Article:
'Joe the Plumber' Becomes a Fixture
Thursday, October 16, 2008
The American myth of the Ordinary Joe became a real living person from Toledo, Ohio, last night, when "Joe the Plumber" kept popping up in the final presidential debate between Sens. Barack Obama and John McCain.
McCain wasted little time in mentioning an encounter on a rope line between Obama and the burly, lantern-jawed, shaven-headed plumber Joe Wurzelbacher this week. McCain went on to mention him repeatedly, and Obama resorted to addressing Wurzelbacher directly as well.
By night's end, CBS's Bob Schieffer declared Wurzelbacher the debate's big winner.
Wurzelbacher's star turn began two days ago when he shook hands with Obama and declared he wants to buy the business he works for, adding that its income -- which he said is in the range of $250,000 to $280,000 a year -- would make it the recipient of a tax hike under Obama's proposals.
"Your new tax plan is going to tax me more, isn't it?" Wurzelbacher asked.
The encounter, captured on video, went straight to Fox News, where Wurzelbacher said Obama told him he wanted to "redistribute wealth." Wurzelbacher called that "kind of a socialist viewpoint."
The two candidates last night went straight for Joe's vote.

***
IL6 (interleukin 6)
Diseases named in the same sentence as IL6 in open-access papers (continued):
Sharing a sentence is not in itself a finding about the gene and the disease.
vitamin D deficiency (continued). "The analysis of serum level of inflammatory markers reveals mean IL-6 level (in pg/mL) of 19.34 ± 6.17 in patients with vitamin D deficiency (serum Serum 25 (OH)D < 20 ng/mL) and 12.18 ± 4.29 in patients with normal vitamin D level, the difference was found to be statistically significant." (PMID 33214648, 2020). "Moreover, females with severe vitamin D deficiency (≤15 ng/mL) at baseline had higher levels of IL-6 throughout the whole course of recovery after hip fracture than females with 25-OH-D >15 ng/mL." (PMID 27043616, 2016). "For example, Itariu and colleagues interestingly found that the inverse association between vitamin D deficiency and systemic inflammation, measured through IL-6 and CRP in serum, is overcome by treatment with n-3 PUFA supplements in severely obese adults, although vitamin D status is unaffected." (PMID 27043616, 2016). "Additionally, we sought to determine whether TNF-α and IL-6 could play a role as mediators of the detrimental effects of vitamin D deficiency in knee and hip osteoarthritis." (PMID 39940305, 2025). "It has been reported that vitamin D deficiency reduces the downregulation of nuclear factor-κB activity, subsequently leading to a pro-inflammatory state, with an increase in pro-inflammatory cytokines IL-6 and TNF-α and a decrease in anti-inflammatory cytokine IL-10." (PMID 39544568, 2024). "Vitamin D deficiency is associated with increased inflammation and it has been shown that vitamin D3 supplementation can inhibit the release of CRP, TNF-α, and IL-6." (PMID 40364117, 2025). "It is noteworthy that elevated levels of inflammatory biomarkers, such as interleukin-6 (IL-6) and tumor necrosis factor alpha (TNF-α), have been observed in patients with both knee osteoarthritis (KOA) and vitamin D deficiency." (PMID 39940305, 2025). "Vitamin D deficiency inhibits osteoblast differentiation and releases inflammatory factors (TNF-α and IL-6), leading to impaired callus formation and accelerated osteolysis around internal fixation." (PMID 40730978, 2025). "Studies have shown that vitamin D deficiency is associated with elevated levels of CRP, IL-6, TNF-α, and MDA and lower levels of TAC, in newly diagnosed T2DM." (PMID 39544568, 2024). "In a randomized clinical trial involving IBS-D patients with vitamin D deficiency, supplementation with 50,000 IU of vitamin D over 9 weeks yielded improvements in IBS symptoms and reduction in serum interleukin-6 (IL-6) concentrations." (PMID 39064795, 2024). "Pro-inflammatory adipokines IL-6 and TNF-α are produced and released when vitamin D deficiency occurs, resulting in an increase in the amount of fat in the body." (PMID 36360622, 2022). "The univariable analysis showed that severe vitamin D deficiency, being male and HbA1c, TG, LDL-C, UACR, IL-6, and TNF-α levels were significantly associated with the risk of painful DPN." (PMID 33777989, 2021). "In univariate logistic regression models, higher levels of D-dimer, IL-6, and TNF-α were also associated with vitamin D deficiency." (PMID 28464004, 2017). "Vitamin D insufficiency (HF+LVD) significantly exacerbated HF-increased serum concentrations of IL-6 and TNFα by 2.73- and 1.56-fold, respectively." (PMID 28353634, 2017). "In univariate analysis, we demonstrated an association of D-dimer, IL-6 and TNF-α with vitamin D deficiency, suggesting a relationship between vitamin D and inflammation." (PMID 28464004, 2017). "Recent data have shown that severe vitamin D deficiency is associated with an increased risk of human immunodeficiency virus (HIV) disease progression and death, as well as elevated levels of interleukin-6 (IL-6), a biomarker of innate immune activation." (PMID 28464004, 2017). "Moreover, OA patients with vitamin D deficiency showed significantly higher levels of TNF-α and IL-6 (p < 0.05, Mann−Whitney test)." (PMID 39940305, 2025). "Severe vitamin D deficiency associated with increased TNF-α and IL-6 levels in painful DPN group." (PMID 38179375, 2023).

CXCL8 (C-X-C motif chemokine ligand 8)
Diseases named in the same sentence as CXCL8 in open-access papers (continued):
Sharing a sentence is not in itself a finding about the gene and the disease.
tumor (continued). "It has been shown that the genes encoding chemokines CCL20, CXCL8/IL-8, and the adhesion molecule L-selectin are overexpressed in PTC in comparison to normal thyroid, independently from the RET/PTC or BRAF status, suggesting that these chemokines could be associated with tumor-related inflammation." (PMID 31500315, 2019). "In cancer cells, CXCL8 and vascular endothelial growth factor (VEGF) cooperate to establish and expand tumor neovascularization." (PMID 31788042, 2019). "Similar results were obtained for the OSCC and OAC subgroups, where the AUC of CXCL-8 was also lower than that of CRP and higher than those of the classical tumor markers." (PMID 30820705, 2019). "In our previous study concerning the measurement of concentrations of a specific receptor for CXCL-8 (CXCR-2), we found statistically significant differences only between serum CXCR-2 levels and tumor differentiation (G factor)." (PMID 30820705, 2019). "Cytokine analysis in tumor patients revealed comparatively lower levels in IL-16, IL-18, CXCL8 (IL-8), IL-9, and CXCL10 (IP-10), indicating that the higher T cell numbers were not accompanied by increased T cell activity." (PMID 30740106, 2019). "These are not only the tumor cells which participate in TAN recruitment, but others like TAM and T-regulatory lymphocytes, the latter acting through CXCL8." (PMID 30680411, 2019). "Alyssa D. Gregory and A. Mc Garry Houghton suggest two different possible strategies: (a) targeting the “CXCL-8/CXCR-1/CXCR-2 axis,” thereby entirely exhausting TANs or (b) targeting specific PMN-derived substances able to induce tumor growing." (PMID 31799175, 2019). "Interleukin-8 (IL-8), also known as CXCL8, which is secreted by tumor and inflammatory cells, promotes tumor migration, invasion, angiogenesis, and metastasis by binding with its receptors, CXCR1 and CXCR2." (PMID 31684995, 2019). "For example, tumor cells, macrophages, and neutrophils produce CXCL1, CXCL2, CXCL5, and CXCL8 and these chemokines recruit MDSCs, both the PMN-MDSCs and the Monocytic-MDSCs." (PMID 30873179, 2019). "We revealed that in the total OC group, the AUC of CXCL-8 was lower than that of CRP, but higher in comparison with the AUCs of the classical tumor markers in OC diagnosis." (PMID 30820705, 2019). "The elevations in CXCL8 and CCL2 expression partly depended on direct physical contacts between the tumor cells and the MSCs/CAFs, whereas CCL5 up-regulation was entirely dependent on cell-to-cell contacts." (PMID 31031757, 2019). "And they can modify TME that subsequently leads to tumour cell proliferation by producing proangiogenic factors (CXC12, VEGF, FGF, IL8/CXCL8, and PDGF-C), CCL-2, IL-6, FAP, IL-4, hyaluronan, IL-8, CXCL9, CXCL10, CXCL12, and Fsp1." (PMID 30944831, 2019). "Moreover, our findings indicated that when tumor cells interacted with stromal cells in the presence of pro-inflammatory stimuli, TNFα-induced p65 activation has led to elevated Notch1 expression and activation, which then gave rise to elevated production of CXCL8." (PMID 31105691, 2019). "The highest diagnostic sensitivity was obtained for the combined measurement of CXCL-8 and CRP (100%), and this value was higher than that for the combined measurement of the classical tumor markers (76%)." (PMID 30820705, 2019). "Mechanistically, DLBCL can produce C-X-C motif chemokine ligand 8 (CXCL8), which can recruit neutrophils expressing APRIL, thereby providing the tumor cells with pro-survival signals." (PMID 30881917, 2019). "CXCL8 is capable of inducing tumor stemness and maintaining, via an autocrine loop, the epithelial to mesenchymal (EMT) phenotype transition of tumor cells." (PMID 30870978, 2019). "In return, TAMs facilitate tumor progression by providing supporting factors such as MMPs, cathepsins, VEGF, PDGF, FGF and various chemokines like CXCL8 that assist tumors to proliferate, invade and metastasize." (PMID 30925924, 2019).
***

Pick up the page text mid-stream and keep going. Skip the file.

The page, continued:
"Joe, I want to tell you, I'll not only help you buy that business that you worked your whole life for and I'll keep your taxes low and I'll provide available and affordable health care for you and your employees," McCain promised.
Obama said, "Not only do 98 percent of small businesses make less than $250,000, but I also want to give them additional tax breaks, because they are the drivers of the economy."
There has been a big media market for the plumber in recent days. On Tuesday, just a day after his Obama handshake, Wurzelbacher told Fox News host Neil Cavuto that he lives in a "simple middle-class home" and doesn't want to upgrade because he'd rather put his money into his business.
"I don't want to keep up with the Joneses, and two, I just couldn't really afford a bigger house. I'm going to have to work harder to make that company go. I want to put more trucks on the road, and his tax increases kind of hurts that aspect," he said.
Joe the Plumber also quickly materialized on some conservative blogs, including one called Family Security Matters, where he questioned the wisdom of government programs that help the poor.
Asked whether he feared that America would turn "down the socialist road" if Obama were elected, the plumber said: "Very much so. You start giving people stuff, and then they start expecting it -- and that scares me."
Despite the plunge into the national media pool, he claimed surprise Wednesday night at his cameo role in the presidential debate. Contacted by the Associated Press, Joe said, "It's pretty surreal, man, my name being mentioned in a presidential campaign."
The Washington Post was unable to reach Wurzelbacher and was unable to verify whether he is a licensed plumber through a search of the database of the Ohio Construction Industry Licensing Board.
Research editor Alice Crites contributed to this report.